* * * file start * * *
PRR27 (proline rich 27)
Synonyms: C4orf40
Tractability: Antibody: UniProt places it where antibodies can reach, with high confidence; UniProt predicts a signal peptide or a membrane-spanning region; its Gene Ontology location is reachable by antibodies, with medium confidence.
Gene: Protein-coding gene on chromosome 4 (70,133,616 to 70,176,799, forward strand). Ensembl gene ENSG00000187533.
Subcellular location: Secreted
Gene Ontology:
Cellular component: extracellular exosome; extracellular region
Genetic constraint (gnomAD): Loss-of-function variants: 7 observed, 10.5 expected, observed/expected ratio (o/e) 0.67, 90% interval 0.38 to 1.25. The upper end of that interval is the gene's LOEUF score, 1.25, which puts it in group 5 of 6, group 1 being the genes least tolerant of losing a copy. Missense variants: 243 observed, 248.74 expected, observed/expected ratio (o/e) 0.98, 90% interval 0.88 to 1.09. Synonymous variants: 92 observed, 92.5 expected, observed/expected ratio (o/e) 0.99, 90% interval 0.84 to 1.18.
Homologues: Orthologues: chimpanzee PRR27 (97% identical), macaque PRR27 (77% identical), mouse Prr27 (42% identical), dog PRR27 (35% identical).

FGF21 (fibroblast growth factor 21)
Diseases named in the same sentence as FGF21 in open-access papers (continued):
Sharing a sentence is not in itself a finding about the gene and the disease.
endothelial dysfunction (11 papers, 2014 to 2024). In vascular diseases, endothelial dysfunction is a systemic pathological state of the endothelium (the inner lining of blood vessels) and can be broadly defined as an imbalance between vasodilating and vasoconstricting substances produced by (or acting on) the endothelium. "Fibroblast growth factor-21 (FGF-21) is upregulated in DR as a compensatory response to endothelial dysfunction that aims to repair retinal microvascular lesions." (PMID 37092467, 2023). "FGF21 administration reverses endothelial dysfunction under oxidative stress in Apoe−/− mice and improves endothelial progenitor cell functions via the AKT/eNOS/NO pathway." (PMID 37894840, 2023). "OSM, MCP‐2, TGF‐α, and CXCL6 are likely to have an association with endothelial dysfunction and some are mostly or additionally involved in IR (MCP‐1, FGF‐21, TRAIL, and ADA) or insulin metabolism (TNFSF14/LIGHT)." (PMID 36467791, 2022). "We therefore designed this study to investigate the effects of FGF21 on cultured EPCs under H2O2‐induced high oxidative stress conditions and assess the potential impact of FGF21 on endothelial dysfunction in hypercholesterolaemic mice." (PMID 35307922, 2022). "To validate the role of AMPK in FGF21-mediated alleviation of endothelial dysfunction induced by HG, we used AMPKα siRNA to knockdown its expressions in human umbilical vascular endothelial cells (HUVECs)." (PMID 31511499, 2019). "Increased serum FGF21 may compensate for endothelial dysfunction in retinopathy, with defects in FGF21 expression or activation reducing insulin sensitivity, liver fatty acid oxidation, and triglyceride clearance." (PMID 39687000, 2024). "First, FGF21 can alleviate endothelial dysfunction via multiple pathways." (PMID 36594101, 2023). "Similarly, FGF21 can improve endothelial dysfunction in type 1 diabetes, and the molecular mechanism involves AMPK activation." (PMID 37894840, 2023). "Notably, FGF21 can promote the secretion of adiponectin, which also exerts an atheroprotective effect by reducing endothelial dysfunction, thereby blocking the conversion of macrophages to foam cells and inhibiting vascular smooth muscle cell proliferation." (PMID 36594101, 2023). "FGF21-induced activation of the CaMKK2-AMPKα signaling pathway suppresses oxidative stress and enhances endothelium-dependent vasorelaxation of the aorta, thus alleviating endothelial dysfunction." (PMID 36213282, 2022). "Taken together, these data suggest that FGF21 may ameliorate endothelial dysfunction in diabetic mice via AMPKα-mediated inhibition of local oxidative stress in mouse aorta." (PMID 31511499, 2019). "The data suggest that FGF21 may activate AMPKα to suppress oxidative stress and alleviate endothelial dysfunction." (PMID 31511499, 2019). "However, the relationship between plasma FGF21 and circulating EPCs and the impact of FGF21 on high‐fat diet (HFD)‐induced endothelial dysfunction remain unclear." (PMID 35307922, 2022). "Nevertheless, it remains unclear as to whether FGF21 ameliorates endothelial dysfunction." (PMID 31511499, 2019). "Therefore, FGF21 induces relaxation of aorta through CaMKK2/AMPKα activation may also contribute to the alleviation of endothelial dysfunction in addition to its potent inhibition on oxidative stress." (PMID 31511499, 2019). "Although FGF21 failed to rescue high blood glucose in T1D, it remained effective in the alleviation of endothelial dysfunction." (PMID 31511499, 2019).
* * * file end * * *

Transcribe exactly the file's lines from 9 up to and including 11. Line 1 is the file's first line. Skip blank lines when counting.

Homologues: Orthologues: chimpanzee PRR27 (97% identical), macaque PRR27 (77% identical), mouse Prr27 (42% identical), dog PRR27 (35% identical).

FGF21 (fibroblast growth factor 21)
Diseases named in the same sentence as FGF21 in open-access papers (continued):